A Short History of the Highrise


A four part interactive series by The New York Times. (you can also just watch them here)

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The Wonderful Talking Board


The Strange and Mysterious History of the Ouija Board

Icelandic Necropants


A way to maintain wealth for generations in 17th century Iceland.

From the Museum of Icelandic Sorcery & Witchcraft:

If you want to make your own necropants (literally; nábrók) you have to get permission from a living man to use his skin after his death.

After he has been buried you must dig up his body and flay the skin of the corpse in one piece from the waist down. As soon as you step into the pants they will stick to your own skin.

A coin must be stolen from a poor widow and placed in the scrotum along with the magical sign, nábrókarstafur, written on a piece of paper. Consequently the coin will draw money into the scrotum so it will never be empty, as long as the original coin is not removed.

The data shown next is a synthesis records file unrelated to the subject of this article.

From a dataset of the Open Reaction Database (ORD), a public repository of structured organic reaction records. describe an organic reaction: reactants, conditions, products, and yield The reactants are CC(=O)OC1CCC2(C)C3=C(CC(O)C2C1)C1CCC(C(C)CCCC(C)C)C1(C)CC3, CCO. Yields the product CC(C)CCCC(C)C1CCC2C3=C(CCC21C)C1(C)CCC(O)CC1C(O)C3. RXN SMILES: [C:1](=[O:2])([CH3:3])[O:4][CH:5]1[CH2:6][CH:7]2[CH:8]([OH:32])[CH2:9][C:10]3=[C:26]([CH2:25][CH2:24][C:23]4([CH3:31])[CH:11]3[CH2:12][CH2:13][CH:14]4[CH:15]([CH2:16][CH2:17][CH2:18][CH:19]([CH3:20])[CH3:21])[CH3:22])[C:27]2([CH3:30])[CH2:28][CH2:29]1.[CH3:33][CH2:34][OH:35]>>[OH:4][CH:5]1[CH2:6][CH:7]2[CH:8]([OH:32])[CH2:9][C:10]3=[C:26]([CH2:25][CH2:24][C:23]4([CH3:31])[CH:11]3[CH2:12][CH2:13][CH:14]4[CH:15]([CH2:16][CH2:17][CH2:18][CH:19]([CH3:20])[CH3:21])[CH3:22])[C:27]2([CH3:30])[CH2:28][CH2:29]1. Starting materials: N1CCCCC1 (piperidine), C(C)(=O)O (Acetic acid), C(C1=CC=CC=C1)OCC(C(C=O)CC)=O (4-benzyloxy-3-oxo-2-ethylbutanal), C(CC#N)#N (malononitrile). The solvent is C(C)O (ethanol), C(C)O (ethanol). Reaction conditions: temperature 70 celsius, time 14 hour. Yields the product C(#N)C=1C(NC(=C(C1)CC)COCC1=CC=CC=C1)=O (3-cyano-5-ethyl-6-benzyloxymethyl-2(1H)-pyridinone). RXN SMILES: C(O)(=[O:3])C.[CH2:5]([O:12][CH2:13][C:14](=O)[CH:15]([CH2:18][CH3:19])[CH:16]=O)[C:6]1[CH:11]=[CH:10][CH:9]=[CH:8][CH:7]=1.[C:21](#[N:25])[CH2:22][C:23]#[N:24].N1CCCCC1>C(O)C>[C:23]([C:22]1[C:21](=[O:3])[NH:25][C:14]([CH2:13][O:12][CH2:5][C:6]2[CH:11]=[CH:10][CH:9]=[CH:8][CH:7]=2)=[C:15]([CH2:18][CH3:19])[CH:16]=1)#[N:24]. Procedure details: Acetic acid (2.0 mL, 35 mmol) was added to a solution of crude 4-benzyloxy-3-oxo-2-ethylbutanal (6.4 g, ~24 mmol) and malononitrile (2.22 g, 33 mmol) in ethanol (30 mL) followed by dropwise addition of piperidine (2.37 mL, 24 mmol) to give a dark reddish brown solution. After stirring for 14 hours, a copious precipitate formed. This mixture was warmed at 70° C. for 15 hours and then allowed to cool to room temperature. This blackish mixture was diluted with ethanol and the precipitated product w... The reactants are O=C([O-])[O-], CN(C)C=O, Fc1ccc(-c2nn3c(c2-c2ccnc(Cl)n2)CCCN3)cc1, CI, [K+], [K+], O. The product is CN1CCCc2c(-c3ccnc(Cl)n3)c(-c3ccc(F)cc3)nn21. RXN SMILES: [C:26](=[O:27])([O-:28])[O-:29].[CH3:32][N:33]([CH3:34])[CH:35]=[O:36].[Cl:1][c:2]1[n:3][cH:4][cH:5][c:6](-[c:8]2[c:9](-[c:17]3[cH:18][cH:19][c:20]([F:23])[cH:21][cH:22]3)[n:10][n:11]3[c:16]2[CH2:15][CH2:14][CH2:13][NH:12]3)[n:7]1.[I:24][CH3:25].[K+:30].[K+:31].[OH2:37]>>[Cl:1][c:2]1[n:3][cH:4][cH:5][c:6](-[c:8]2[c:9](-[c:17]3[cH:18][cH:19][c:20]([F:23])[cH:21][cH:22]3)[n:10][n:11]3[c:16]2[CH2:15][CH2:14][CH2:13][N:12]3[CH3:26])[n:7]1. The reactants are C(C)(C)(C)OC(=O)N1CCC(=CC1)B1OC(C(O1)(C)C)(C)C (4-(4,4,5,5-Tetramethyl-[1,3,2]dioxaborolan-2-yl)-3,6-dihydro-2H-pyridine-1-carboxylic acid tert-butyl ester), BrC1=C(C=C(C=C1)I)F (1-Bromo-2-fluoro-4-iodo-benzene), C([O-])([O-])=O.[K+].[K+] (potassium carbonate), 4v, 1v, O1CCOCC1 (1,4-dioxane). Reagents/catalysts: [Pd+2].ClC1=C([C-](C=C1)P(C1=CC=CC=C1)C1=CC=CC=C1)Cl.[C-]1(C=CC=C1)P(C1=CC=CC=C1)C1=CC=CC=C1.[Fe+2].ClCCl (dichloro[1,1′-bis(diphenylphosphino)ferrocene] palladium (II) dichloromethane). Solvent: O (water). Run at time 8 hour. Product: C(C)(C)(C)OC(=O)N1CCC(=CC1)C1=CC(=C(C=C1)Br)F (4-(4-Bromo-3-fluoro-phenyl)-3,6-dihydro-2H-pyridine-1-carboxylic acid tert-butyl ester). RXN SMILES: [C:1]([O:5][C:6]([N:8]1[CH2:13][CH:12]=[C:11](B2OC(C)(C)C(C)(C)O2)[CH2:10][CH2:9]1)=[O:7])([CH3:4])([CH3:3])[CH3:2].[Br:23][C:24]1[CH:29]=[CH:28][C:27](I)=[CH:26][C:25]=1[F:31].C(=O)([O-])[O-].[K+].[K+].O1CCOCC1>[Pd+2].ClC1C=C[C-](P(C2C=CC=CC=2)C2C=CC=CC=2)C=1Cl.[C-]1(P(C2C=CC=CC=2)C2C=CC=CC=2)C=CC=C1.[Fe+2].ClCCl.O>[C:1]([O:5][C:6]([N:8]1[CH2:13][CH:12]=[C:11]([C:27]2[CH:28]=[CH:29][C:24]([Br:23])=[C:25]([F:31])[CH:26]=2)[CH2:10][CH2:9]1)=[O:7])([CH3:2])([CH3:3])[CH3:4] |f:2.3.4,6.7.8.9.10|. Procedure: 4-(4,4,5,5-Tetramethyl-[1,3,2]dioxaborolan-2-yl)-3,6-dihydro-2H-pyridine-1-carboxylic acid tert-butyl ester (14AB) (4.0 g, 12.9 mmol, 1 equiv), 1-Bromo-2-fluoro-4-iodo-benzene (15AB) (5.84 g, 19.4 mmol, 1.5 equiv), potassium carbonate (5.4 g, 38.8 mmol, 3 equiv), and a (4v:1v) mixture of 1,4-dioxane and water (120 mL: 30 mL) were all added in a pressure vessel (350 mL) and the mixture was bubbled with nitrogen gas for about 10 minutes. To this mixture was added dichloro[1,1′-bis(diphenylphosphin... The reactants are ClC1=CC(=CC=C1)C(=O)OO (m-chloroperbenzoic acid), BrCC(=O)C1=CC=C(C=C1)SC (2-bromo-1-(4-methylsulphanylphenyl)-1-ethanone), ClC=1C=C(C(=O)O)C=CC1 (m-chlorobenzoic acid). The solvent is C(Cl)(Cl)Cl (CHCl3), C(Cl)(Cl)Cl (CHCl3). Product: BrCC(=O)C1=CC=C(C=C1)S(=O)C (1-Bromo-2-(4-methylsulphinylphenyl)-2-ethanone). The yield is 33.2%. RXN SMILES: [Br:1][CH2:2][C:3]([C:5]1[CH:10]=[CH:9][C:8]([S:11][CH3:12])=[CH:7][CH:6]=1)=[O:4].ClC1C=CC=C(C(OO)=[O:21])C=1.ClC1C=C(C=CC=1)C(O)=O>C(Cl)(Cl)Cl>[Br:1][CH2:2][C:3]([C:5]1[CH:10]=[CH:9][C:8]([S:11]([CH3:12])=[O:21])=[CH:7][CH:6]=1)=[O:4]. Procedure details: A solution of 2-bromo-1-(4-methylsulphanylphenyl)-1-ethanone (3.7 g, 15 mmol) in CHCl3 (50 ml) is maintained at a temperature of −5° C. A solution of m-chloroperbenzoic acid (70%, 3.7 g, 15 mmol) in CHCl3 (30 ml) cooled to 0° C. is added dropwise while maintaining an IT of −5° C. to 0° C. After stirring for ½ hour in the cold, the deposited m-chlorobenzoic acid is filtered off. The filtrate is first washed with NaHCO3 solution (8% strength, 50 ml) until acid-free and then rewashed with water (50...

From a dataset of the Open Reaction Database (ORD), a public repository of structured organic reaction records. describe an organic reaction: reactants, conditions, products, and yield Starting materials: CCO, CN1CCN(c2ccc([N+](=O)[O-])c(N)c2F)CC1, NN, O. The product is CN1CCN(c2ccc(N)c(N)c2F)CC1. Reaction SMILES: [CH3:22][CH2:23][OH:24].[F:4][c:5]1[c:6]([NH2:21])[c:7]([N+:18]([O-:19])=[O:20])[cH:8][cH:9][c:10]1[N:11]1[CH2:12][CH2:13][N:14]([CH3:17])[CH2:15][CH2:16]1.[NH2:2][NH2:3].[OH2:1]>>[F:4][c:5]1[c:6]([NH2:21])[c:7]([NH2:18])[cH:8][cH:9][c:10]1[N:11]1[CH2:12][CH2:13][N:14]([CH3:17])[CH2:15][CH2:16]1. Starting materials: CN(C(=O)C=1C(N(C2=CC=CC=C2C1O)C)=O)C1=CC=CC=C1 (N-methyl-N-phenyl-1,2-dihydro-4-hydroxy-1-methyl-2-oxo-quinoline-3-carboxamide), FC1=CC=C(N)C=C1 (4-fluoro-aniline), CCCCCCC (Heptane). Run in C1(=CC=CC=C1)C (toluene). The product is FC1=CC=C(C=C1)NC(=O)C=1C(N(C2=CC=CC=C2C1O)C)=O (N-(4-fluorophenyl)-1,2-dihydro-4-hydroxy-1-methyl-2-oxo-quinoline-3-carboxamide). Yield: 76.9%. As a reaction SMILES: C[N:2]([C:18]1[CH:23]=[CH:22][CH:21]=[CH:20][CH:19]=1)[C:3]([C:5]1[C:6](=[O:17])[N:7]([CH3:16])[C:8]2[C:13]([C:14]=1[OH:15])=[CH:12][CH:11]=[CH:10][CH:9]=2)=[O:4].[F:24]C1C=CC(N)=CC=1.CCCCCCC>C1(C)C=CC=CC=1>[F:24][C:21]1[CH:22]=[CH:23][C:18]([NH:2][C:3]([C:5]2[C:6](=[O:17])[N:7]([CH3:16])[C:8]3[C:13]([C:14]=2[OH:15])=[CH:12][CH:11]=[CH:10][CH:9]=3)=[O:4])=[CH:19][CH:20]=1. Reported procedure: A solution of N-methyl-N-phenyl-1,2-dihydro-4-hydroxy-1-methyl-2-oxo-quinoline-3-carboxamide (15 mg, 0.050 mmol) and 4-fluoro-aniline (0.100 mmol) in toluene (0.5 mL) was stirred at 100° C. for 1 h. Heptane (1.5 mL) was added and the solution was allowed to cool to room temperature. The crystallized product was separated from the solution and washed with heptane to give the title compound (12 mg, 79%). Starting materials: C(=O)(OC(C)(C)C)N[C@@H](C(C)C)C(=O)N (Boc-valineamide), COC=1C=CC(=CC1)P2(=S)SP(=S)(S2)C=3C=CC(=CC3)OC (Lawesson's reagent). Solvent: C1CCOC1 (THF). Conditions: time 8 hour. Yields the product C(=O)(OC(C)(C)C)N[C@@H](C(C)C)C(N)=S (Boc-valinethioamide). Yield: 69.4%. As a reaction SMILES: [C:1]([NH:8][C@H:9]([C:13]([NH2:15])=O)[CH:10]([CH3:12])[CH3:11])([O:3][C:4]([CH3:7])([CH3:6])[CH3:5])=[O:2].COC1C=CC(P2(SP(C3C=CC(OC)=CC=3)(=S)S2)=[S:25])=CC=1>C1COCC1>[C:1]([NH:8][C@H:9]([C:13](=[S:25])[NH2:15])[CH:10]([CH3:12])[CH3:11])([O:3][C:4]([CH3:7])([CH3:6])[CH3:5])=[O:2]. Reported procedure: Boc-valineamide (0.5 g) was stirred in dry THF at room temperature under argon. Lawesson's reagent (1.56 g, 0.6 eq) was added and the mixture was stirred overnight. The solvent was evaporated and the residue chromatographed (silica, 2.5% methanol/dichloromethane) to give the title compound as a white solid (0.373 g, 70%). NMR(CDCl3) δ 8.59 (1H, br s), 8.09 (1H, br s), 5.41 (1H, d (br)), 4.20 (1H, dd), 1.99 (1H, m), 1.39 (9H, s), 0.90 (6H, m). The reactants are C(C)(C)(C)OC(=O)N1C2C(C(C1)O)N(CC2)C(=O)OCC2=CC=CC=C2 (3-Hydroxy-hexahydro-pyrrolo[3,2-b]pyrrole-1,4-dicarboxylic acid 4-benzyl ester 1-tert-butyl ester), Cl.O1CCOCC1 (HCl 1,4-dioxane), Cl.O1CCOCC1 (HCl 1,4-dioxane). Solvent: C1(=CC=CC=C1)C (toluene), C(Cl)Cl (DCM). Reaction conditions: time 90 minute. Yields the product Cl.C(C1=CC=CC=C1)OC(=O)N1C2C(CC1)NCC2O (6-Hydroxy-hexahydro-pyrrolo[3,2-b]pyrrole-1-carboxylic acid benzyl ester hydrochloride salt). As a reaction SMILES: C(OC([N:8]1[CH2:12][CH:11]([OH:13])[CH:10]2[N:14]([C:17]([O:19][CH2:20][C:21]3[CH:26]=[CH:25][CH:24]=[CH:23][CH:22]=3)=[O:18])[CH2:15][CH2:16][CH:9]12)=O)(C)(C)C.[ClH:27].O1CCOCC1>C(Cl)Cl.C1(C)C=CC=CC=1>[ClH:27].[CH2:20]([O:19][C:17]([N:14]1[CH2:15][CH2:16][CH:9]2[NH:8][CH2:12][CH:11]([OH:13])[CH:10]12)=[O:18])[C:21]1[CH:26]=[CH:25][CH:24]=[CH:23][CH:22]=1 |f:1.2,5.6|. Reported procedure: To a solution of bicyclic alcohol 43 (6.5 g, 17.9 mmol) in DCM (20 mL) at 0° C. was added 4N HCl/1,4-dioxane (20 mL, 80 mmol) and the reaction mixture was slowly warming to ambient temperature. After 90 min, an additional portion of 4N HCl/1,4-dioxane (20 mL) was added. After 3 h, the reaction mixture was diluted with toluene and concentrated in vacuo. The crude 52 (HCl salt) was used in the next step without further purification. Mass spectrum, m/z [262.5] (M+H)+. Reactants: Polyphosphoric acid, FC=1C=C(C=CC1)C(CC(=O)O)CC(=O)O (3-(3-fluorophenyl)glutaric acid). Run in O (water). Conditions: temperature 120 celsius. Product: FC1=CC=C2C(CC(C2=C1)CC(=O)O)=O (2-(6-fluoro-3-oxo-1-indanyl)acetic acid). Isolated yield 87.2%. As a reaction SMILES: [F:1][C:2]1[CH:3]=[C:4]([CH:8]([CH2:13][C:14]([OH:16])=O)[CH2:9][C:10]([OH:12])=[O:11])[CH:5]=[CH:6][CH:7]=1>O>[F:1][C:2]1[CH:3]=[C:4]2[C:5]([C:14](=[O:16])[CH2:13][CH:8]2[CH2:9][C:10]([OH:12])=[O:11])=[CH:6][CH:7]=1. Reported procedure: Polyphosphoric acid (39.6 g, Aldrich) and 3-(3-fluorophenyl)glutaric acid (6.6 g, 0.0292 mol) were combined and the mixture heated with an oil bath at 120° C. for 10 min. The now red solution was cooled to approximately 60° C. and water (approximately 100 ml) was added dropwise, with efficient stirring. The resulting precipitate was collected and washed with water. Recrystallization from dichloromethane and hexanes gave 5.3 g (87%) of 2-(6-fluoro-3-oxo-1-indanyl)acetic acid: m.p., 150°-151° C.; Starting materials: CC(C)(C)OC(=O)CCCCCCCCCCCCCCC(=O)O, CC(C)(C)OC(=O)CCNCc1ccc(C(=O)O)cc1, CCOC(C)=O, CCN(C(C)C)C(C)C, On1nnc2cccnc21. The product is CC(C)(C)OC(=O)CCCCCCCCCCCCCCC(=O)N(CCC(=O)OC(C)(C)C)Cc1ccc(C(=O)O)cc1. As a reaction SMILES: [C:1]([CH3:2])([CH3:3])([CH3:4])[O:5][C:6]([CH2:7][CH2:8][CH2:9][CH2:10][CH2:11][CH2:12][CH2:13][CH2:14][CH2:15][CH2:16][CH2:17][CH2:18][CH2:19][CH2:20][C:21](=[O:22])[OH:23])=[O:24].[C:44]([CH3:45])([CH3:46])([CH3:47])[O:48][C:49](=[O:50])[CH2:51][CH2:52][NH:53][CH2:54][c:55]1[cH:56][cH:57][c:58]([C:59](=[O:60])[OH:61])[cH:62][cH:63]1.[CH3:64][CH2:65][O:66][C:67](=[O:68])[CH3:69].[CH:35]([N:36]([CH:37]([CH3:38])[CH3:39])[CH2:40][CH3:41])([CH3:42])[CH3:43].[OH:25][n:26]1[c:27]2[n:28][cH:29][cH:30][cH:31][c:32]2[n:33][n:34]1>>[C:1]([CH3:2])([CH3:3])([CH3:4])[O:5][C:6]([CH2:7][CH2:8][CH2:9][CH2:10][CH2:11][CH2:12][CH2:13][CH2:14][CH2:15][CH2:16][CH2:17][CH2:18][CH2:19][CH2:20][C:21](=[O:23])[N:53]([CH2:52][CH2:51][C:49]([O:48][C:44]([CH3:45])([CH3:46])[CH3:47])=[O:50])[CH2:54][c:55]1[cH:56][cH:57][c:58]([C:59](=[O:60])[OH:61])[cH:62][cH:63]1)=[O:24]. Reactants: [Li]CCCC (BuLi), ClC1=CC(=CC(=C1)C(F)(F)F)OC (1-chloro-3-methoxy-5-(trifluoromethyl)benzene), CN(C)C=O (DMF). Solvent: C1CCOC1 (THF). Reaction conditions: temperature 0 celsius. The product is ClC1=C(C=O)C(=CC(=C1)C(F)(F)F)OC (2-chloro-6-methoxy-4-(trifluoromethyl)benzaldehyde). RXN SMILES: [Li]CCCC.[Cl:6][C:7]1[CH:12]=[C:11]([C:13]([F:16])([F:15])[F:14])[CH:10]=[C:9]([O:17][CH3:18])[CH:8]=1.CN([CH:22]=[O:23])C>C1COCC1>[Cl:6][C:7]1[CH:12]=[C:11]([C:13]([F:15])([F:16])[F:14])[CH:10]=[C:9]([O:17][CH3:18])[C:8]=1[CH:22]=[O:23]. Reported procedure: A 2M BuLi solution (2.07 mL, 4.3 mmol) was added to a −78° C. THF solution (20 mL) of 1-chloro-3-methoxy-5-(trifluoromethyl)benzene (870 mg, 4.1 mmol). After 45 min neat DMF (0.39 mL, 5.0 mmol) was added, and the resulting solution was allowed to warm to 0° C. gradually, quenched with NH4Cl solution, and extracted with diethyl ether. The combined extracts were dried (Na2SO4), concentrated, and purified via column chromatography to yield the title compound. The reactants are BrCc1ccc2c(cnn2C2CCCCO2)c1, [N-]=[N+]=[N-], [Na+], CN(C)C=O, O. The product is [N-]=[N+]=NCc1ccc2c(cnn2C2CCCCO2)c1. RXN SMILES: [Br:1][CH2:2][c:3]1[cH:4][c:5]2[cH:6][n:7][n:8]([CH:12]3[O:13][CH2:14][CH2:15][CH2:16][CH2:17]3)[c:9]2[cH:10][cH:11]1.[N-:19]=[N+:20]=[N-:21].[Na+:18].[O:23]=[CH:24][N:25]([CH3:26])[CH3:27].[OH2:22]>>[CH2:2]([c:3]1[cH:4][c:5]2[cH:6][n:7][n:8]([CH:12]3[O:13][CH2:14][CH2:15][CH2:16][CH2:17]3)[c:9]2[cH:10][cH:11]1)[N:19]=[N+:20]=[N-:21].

To ensure salvation the owner has to convince someone else to overtake the pants and step into each leg as soon as he gets out of it. The necropants will thus keep the money-gathering nature for generations.

via, boingboing



A Two-Minute History of Perversion

via, laughingsquid

Why We Eat What We Eat When We Do


A history of American meals

Malcolm Gladwell: The unheard story of David and Goliath


Gladwell’s new book David and Goliath is on bookshelves today.

Cal Orcko


The dinosaur wall of Bolivia

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The 1940s


A fantastic animated piece featuring WWII, the Golden Age of Tattoos, and J.D. Salinger.

“March Impromptu”


Hidden within the sheet music of an old German march is possibly a treasure map leading to Nazi Gold.

via, fark


The Seven Sutherland Sisters


America’s first “celebrity” models had a combined 37 feet of hair

via, tmn

Well Produced


The History of the Hip-Hop Beat Tape

“Tropical Elegance”


The Tacky History of the Pink Flamingo